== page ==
Recently I asked an acquaintance whether, in her opinion my poetry “is to personal?” She responded that poetry is, by it’s very nature personal and that my writing does not, in any case fall into the category of overly personal poetry.
The above conversation started me pondering on what a poet’s work says about the writer. The first point which must be made is that the mere fact of writing about a topic does not imply that the poet has any involvement in it. For example he may write about boxing or stamp collecting without ever having participated in either activity. One must be careful therefore not to draw erroneous conclusions that A must be somehow involved in Z merely owing to A expending much ink on Z. Having entered the above caveat, it is undoubtedly true that much poetry is personal and by immersing ourselves in the poet’s work we gain an enhanced understanding of both the poet and his poetry.
In his poem, “Aubade” Philip Larkin describes waking at 4 am, looking around his room and thinking about death, from which none of us can escape, try as we might to hide from the fact of our own mortality. Larkin’s poem is intensely personal, “I work all day and get half-drunk at night …”. Larkin describes religion as a “moth eaten brocade” and his lack of religious conviction adds to his fear of death. Larkin’s fear of the grim reaper is intensely personal and the brilliance of Aubade lies in the manner in which the poet communicates his dread of “unresting death”. (For an interesting article on the poem please see http://www.telegraph.co.uk/comment/columnists/anwilson/3554550/Philip-Larkins-almost-perfect-poem.html).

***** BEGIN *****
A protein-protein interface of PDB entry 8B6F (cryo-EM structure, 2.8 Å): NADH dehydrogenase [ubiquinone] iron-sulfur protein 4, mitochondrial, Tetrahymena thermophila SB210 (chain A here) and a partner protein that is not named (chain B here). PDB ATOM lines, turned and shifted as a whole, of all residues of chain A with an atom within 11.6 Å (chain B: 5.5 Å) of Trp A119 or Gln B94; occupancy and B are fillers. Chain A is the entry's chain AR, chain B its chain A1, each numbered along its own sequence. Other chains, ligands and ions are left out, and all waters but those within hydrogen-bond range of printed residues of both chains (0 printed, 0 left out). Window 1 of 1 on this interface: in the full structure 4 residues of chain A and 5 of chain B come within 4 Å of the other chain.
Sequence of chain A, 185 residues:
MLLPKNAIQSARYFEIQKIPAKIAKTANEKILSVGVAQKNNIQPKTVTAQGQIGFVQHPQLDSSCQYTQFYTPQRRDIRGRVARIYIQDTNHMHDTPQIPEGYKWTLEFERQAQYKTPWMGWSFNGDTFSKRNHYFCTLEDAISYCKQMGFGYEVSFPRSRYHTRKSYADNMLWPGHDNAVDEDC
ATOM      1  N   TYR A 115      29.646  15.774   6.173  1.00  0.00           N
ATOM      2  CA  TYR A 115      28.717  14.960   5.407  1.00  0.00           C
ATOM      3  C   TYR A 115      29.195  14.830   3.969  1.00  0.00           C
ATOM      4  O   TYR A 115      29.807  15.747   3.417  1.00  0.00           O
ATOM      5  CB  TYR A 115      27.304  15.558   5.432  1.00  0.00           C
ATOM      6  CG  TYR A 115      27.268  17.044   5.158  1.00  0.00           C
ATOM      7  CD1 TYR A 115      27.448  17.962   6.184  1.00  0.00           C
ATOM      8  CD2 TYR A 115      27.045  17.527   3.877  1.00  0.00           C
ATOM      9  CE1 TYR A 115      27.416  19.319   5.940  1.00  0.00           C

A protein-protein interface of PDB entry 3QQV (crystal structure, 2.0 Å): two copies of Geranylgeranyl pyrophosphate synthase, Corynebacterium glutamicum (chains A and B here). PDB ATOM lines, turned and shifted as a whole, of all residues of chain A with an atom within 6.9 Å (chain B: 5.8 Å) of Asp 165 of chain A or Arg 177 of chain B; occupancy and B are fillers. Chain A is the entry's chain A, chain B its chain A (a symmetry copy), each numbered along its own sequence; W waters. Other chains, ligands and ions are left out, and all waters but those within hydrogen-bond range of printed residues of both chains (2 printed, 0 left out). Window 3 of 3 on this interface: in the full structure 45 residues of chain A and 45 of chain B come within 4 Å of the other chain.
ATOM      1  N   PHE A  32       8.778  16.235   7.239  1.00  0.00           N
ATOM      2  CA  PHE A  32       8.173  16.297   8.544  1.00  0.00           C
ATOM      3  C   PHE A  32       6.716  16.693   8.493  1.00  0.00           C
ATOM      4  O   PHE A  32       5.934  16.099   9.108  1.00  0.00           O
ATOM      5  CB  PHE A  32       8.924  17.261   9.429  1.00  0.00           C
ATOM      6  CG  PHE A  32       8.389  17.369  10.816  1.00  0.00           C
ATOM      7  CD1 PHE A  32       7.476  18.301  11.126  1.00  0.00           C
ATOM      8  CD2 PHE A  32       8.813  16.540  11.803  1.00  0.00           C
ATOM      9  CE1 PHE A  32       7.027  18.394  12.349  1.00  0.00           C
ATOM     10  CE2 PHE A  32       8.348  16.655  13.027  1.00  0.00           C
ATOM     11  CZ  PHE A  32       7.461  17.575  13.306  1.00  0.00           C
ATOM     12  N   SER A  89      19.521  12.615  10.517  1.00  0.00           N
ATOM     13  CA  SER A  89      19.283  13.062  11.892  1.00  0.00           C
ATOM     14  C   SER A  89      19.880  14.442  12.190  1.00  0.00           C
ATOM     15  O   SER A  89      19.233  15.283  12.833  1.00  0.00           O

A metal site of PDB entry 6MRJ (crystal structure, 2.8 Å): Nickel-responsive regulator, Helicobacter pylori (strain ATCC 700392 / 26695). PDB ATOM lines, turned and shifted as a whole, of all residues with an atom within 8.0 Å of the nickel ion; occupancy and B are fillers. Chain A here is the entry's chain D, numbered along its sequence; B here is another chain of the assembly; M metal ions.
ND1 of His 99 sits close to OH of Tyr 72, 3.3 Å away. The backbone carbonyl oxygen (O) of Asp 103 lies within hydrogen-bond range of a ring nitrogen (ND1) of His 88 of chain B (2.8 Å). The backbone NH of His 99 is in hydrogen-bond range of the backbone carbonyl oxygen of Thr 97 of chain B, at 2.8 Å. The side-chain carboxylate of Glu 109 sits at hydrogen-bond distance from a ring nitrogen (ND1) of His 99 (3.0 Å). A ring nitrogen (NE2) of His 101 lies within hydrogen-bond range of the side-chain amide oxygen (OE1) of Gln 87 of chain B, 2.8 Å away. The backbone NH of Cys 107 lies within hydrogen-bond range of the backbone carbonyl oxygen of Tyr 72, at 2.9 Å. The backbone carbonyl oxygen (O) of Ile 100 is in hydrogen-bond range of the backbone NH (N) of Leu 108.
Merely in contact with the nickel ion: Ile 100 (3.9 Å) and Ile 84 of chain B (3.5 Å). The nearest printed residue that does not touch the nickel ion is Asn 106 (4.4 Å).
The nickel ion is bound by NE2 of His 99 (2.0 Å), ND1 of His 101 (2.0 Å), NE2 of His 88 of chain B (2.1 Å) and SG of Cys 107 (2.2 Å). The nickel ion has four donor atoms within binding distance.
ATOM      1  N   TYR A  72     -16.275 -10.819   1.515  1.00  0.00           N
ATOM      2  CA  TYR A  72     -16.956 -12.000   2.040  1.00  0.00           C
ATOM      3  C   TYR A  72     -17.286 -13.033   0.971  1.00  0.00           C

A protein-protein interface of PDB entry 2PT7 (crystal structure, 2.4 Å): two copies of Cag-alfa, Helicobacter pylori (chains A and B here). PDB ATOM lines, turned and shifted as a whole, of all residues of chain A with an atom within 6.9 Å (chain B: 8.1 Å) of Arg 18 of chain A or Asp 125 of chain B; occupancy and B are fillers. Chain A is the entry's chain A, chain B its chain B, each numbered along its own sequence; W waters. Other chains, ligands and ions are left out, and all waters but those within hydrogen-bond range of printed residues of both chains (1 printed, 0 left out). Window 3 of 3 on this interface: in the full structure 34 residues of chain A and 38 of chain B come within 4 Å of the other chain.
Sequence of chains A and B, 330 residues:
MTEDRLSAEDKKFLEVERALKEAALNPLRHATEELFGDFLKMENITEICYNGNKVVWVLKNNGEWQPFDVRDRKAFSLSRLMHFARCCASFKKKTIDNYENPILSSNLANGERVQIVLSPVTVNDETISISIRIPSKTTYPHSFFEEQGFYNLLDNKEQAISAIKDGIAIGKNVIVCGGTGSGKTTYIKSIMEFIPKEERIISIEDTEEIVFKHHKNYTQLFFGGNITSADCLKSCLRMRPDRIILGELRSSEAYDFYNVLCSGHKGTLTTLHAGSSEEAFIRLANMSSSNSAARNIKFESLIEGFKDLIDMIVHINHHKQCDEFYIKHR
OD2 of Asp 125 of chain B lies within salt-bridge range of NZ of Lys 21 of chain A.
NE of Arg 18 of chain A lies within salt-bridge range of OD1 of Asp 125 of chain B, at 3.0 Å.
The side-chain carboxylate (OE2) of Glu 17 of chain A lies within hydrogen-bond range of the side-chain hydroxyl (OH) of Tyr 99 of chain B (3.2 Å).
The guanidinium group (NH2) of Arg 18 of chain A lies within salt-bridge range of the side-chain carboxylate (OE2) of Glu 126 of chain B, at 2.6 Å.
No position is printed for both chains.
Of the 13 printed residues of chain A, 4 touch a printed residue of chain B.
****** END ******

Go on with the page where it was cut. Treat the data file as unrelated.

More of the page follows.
Ernest Dowson’s Cynara is another profoundly personal poem. In it the poet describes his encounter with a prostitute,
“All night upon mine heart I felt her warm heart beat,
Night-long within mine arms in love and sleep she lay;
Surely the kisses of her bought red mouth were sweet;
But I was desolate and sick of an old passion,
When I awoke and found the dawn was grey:
I have been faithful to thee, Cynara! in my fashion”.
Dowson’s hedonistic lifestyle, “I called for madder music and stronger wine” is an attempt to escape from the memory of Cynara, the poet’s unrequited love interest. Despite Dowson’s attempts to blot out the recollection of Cynara she remains ever present, a kind of Banquo’s ghost at the poet’s parties. Dowson’s life was cut short (he died at the age of only 30). Yet he left behind the wonderfully moving and personal Cynara.
In conclusion it can be seen that poetry can (and frequently) does reveal much about the poet. Indeed it is virtually (perhaps entirely) impossible to write poetry without revealing something of oneself. However, as pointed out earlier in this post we should not conclude that writing about a subject necessarily implies that the writer is somehow a participant in the matter being described.